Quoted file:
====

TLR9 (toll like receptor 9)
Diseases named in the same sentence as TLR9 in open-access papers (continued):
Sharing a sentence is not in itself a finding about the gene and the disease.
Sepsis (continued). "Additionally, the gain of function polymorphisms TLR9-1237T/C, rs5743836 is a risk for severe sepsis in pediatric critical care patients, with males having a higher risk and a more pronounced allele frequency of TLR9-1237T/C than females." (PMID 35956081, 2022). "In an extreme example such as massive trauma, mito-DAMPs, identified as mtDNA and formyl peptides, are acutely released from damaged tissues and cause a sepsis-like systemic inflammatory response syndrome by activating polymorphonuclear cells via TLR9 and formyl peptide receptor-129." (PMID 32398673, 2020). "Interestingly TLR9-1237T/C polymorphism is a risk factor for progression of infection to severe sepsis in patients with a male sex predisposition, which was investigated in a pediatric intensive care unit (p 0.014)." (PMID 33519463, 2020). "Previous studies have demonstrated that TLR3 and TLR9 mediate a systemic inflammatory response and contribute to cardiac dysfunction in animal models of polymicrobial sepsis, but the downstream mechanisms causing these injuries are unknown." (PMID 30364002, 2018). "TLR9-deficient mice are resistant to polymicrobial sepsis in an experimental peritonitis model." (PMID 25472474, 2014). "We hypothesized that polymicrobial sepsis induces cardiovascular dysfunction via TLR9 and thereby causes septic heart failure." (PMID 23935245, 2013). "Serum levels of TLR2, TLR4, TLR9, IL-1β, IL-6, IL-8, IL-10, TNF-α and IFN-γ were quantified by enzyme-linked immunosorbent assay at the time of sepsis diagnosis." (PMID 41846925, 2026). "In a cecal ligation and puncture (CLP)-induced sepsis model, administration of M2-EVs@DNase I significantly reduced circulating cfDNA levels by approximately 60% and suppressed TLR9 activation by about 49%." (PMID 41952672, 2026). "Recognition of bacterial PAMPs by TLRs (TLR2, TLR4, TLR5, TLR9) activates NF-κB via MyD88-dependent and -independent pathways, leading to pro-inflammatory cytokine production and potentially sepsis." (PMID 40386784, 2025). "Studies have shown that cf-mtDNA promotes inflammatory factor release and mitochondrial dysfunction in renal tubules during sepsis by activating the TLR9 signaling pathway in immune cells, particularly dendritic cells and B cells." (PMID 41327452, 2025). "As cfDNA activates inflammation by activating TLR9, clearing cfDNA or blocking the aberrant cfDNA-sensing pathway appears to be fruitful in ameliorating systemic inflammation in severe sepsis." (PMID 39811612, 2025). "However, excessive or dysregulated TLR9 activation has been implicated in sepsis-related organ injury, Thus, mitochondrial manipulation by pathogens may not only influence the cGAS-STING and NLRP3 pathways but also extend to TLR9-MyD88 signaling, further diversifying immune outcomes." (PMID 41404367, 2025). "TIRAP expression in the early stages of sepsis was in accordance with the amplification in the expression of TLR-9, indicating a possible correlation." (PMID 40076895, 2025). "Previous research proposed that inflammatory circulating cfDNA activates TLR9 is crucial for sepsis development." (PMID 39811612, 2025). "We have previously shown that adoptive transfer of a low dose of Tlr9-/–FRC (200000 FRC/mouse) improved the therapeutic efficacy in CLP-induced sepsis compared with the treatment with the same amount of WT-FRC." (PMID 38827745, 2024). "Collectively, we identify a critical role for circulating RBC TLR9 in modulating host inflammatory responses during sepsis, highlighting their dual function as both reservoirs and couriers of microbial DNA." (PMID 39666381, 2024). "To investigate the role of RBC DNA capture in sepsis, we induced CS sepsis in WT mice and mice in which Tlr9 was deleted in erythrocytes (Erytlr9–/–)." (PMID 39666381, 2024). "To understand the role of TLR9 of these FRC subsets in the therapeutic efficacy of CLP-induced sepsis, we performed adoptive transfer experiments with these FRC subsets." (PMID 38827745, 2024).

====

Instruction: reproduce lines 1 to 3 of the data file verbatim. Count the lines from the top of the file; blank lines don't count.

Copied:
TLR9 (toll like receptor 9)
Diseases named in the same sentence as TLR9 in open-access papers (continued):
Sharing a sentence is not in itself a finding about the gene and the disease.